be used. The choice depends on the
workplace noise and the information
needed. However, the first step is to
determine if there is a noise problem in the
This document briefly outlines the steps
involved in the noise measurement. For
details, you should consult the current
version of the Canadian Standard CSA Z
107.56 or the standard that applies in your
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A sound level meter is used for acoustic (sound that travels
through air) measurements. It is commonly a hand-held
instrument with a microphone. The diaphragm of the
microphone responds to changes in air pressure caused by
That is why the instrument is sometimes referred to as a
Sound Pressure Level (SPL) Meter. This movement of the
diaphragm, i.e. the sound pressure deviation (Pascal Pa), is
converted into an electrical (volts V).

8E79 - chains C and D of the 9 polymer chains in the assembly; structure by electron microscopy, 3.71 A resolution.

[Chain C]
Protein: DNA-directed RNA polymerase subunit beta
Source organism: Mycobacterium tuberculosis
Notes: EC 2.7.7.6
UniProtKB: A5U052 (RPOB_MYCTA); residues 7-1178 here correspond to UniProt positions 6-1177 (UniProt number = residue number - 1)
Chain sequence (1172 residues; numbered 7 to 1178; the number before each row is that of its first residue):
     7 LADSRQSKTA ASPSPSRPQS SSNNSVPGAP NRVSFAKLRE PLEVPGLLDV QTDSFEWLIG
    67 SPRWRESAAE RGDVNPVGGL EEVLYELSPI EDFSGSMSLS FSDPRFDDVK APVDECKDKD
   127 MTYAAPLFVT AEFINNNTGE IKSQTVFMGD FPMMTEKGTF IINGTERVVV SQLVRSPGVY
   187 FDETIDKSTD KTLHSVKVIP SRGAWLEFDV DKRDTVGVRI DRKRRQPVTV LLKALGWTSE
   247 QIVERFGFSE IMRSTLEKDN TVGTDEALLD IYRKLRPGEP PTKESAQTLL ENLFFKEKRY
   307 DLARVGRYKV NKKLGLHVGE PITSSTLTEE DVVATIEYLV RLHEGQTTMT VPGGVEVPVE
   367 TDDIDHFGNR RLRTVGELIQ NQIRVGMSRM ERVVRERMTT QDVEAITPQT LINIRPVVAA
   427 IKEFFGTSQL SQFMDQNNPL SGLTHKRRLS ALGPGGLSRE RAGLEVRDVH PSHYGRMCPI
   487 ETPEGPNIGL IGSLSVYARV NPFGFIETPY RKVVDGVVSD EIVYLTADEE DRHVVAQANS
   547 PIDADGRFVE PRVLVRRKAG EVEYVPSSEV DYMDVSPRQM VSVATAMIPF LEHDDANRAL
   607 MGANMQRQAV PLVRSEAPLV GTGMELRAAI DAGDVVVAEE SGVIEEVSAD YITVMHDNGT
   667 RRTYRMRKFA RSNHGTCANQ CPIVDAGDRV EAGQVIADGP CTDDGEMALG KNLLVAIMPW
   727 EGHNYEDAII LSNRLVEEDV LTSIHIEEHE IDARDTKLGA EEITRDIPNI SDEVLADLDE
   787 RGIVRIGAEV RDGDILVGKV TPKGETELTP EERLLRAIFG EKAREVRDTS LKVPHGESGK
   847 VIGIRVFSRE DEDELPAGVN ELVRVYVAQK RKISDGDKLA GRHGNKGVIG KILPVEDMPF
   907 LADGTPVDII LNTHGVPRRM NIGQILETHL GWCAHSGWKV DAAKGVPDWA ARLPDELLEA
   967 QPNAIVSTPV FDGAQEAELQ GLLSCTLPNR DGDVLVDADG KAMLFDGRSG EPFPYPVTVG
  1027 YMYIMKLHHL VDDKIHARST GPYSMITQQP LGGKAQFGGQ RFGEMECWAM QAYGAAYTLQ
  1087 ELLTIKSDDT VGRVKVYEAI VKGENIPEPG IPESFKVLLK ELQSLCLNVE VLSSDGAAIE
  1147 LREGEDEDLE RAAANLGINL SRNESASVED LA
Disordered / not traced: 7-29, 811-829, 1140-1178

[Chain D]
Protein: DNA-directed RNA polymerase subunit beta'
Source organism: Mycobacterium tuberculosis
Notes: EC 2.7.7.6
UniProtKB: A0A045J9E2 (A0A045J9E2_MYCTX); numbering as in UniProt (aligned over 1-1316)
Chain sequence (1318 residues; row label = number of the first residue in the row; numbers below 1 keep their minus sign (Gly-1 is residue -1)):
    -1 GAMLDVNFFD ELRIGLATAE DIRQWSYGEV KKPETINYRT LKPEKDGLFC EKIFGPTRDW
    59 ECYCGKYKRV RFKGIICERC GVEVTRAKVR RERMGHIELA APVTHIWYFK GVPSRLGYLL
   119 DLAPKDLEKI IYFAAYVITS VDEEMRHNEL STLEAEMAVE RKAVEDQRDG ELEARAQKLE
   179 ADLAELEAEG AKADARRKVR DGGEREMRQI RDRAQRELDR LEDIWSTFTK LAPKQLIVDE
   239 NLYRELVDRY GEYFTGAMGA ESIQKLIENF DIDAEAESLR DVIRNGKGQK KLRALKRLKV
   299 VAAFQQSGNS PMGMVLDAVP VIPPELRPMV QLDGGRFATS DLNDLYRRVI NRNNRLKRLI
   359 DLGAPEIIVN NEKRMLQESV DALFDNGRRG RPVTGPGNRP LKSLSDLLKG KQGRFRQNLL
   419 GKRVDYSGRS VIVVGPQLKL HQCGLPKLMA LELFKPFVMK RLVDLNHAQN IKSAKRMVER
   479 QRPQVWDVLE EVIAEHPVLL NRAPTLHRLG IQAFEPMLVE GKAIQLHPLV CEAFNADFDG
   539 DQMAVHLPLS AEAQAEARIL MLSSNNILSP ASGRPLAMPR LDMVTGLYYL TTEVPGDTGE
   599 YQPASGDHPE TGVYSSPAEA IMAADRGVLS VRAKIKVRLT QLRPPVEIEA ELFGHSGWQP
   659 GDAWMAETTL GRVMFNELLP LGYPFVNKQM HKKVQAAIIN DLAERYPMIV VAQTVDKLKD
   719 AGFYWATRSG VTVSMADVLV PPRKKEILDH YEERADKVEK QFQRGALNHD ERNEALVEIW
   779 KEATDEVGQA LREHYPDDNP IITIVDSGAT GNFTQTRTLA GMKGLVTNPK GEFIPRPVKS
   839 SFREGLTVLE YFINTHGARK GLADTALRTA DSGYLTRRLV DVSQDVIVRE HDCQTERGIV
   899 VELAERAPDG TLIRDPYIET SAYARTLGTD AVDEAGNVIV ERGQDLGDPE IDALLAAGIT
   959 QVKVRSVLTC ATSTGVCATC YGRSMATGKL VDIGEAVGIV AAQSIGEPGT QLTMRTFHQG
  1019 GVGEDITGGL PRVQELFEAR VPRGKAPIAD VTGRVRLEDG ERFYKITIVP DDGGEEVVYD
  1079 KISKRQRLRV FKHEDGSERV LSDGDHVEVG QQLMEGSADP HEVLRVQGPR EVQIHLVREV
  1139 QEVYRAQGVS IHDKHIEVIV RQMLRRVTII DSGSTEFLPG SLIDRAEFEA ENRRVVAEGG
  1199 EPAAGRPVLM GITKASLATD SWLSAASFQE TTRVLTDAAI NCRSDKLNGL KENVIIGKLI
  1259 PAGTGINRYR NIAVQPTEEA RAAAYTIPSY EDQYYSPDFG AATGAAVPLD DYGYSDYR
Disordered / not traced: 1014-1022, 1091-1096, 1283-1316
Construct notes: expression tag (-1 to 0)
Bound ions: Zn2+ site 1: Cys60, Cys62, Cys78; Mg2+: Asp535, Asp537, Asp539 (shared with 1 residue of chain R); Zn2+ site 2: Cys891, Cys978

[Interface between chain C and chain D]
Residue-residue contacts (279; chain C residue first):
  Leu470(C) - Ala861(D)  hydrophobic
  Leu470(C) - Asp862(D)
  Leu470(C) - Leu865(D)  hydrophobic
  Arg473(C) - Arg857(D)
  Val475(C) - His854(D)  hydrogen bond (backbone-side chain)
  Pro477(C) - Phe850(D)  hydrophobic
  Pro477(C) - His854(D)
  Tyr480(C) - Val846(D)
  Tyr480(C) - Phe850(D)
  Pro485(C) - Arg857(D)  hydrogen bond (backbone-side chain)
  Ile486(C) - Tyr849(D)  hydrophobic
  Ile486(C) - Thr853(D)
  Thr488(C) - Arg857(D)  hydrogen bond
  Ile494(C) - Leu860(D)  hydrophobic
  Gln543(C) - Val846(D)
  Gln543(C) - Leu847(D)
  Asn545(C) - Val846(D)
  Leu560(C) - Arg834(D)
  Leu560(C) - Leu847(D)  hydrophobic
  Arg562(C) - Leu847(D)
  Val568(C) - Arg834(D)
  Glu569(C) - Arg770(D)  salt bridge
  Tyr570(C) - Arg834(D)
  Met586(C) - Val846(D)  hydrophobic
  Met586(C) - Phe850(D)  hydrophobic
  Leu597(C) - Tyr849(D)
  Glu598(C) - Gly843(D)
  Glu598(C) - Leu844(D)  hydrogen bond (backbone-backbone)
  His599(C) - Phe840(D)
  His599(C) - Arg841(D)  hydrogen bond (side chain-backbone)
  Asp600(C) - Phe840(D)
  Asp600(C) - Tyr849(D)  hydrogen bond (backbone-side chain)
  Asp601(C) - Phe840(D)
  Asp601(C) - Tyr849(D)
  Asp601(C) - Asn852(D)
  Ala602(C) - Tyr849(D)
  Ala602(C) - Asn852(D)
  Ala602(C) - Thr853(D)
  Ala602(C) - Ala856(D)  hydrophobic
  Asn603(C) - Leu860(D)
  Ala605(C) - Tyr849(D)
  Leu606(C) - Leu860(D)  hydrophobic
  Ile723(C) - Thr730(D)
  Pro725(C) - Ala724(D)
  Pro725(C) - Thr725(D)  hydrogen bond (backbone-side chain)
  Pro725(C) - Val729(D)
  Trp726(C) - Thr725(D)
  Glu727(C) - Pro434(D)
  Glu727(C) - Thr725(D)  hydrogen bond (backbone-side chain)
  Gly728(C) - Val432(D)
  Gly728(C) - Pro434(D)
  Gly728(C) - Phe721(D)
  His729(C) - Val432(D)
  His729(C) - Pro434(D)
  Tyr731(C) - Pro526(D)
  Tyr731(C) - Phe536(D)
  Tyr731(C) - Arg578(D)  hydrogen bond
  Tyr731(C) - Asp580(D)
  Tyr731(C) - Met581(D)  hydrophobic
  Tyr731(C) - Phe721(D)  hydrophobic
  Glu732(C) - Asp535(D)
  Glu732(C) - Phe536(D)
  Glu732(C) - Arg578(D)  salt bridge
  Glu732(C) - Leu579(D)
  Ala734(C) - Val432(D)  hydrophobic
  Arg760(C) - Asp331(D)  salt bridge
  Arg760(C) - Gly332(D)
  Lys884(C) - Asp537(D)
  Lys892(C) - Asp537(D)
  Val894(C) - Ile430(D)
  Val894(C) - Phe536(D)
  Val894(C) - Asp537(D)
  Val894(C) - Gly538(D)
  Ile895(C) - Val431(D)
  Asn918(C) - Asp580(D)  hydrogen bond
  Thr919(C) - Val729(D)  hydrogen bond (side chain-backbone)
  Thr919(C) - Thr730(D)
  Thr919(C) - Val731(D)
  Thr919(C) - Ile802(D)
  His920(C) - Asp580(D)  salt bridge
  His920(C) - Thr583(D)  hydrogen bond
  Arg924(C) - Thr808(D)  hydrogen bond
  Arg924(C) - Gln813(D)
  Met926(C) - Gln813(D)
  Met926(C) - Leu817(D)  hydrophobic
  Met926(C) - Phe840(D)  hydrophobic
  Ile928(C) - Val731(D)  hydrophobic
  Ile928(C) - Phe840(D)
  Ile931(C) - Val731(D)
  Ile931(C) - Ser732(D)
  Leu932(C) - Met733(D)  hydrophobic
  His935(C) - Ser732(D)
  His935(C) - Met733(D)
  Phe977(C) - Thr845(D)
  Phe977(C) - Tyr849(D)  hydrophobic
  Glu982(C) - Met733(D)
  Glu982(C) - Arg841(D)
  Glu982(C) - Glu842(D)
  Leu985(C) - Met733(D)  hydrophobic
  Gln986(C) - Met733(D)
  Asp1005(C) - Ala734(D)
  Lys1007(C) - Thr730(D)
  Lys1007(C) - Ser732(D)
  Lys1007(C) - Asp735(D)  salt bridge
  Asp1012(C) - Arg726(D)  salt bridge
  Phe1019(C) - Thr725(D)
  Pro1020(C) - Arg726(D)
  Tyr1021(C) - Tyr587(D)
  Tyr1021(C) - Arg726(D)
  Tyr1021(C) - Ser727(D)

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RECIPROCITY CALIBRATION METHOD
• Microphone can be used
as a loudspeaker
• Three test microphones
measured against each
other alternating the
• As a result a set of 3
microphone sensitivities as
• Very accurate
• Rather tedious
• Requires well-controlled
• Seldom used in practical
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• Microphone measured related to a reference
• Comparison method: microphone and
reference at the same time
• Substitution method: microphone put in the
lace of the reference
• Sound source stability
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• Closed coupler
• Well-defined sound
• Relatively simple
mechanically, very stable
• Used often as the sound
• Accuracy around 0.1 dB
• Depends on
• Volume of the coupler
• Volume displacement
• Barometric pressure
• Heat dissipation
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SOUND PRESSURE CALIBRATOR
• Small, self-contained
• Comparison calibrator
• Closed coupler
• Small loudspeaker
• Reference microphone
gives feedback signal
• Well-defined, provided
that reference microphone
and feedback gain are
• For field-calibration of
• Normally not for
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• Direct use of electrostatic
actuator to drive the
• 800 V DC
• 50-150 V AC signal
• Generally used to measure
frequency response of
• Widely used as a
convenient and accurate
• For production and final